Over four decades ago, when Arthur Jones unleashed his training philosophy on an unsuspecting world, it soon spread like wildfire. It made a heck of a lot of sense to thousands upon thousands of trainees all over the country and the world, and in practice, worked better than anything else than they ever tried.

Among the many people who achieved tremendous results were Ellington Darden, a Champion Bodybuilder and Ph.D. who not only had many published training articles under his belt, but graced the cover of many strength magazines of the time.

Ellington Darden got his hands on all of Arthur Jones’ articles and liked what he read.  Darden eventually trained under Arthur Jones and ended up achieving the best results he had ever experienced — Darden was a previous collegiate Mr. America contest winner, so this was really saying something. Training with Arthur Jones had such a big impact that Ellington Darden has been writing about it ever since. Dr. Darden has the unique distinction of being there throughout the entire Nautilus phenomenon so he can definitely tell you the real deal.

Today, with nearly 50 books to his credit on a variety of subjects, now Dr. Darden takes it back to where it all began in this modern classic…

Enter: The New Bodybuilding for Old-School Results
by Ellington Darden, Ph.D.

Was Arthur Jones a Genius… Or a Madman?

There might be a pretty good case for him being both. Imagine stepping into a time machine to see and hear from the people who were actually there to learn the real story behind Nautilus, Arthur Jones and the whole ball of wax – Now you can!

Casey Viator (Pictured) was Arthur’s top student and, at 19 years old, the youngest Mr. America winner in history, you’ll be able to read an interview all about Casey’s life and his training starting on page 124.

At over 300 pages,”New Bodybuilding” is part history lesson, part training guide and one thing is for sure: there has never been anything like it before in the world of strength training. This book would be a valuable addition to your Strength library for just the Golden Age photos alone.: we’re talking hundreds of classic shots.

Here is just a sample of the things you will find in its pages:

10 Classic Interviews with the top individuals in the strength industry

Hear the real story from the men who lived it:

Kim Wood – Hall of Fame Strength Coach and Strength Legend

Ben Sorenson – Manager of Vic Tanny’s famous gym in Santa Monica (near Muscle Beach) from 1947-1949 and Arthur’s first training partner

Jim Flanagan – Arthur’s right hand man who reminisces about Milo Steinborn, the last of the oldtime strongmen; Jim describes what it was like to train in Steinborn’s Gym.

Casey Viator – The youngest Mr. America ever and Arthur’s top student. Read what Casey recalls about his most grueling exercise sessions with Arthur.

Roger Schwab – Owner of Mainline Nautilus, Philadelphia, PA, behind-the-scenes Strength Legend and REAL Trainer of Champions

Joe Mullen – Iron Game Veteran who teaches you the secrets of the one arm chin-up

Boyer Coe – Champion Bodybuilder: Mr. America 1969, Mr. Universe 1969,

Dan Riley – 25 year NFL Strength coach Veteran, holder of three Superbowl Rings (Including 3 Football Specific Training Routines)

Werner Kieser – Old School Intensity from Germany

Wes Brown – “Pumping Iron and Nautilus” – How Arnold Trained during his most famous film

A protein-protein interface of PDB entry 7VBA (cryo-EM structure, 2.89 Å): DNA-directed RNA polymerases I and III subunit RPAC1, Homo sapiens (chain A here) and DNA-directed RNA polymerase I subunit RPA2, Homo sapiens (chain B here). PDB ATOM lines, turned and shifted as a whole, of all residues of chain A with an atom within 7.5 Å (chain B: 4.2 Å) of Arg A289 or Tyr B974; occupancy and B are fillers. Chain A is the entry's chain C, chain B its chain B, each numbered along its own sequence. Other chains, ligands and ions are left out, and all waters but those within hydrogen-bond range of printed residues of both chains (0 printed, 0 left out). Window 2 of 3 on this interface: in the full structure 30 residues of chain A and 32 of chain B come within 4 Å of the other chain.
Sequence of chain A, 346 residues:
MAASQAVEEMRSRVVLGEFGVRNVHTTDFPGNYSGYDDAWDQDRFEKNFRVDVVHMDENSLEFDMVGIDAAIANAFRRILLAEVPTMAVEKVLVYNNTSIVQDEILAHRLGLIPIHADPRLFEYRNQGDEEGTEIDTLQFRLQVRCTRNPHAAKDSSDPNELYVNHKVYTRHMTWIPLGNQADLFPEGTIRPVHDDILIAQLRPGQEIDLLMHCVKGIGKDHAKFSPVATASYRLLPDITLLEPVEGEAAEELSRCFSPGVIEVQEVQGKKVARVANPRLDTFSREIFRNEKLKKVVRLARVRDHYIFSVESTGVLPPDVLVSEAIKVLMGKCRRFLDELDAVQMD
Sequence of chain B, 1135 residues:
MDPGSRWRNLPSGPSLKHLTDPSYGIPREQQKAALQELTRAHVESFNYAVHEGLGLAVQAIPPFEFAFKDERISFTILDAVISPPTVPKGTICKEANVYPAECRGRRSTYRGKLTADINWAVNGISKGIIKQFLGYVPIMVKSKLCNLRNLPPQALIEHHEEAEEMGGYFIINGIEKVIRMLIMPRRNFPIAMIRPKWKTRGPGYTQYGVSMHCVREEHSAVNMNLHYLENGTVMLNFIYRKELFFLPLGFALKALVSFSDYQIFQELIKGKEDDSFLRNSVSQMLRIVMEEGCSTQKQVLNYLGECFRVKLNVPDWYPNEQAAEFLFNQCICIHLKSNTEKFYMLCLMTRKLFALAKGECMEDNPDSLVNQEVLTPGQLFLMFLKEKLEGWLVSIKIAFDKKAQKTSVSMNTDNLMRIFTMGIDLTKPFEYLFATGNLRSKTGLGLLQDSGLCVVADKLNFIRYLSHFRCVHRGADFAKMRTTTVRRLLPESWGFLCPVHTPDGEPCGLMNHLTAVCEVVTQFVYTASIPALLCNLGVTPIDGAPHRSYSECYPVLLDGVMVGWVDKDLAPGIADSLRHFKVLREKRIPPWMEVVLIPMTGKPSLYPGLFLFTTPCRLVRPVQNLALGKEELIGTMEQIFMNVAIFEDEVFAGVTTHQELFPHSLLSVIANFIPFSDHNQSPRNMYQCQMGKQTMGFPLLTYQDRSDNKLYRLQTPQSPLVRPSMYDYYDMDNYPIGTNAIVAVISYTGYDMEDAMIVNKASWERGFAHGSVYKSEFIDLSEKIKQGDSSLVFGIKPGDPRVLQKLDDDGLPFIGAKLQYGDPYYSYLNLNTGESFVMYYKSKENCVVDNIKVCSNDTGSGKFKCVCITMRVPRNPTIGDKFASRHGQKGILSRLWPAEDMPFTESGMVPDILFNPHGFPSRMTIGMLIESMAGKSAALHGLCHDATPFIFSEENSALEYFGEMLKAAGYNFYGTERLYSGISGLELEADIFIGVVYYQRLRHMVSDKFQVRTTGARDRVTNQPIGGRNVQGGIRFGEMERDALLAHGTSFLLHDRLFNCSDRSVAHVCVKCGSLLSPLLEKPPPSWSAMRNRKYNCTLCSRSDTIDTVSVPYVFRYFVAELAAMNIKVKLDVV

Andy McCutcheon – HIT enthusiast from England, who outlines how he was able to break the British record for pushups (doing 107 in 60 seconds), and his training with Multiple Mr. Olympia Winner Dorian Yates.

  • Intensity vs. Form: Which is more important? – and the reasons you should know why
  • The Real meaning of “Old School” Training – Which probably isn’t what you think it is..
  • A look into the Past – Muscle Beach, the modern Muscle Mecca where Arthur began serious training at Vic Tanny’s Gym
  • How Kim Wood knew about Arthur Jones well over a decade before he met him in person and well before his Nautilus days
  • The real story behind the first appearance of “The Blue Monster” – Culver City, California 1970
  • The truth about Kim Wood’s unique “200 Reps” Routine
  • The most important goal for any football-strength related program and why most football training routines are worthless
  • What made Cincinnati Bengals Nose Tackle Tim Krumrie stand out above just about every football player who ever lived? – Check out his brief 4-set training routine
  • Boyer Coe’s “unvarnished” Championship Bicep and Tricep Routine, which only requires simple equipment that can be found in every gym
  • The 7 most important tips for getting the best results from any arm program Think you need to train for hours? – WRONG! wait until you find out just how long a proper arm development routine should take
  • The amazing influence of Confidence in your training program and how to use it to your best advantage
  • 6 Step-by-Step tips to the perfect pushup and 5 steps to performing proper negative-pushups
  • The single set vs. multiple set debate, now settled once and for all
  • The Best of the Bulletins – The collected wit and Wisdom of Arthur Jones
  • The 18 different signs of overtraining and 10 different ways to guard against them
  • Repetition Ranges: Low, Medium, High – Which is Best?
  • The value of negative-only training and how to do it correctly A simple test to help you know your optimum rep range
  • 9 “Beyond Failure” Techniques to stimulate maximum muscle growth
  • Just what was “The Happiness Machine” and Why just one workout on it would wreck your whole week
  • How to correctly perform Negative-only chin-ups and 2 different negative-chin-up routines
  • How Motor Learning Helps Strength Training: Stable Answers for Shaky Practices
  • The 3 types of motor “transfer” and what you have to know about each one
  • Metabolic Conditioning – What it is and why you need to know about it
  • How to perform Metabolic Conditioning workouts with Machines or with barbells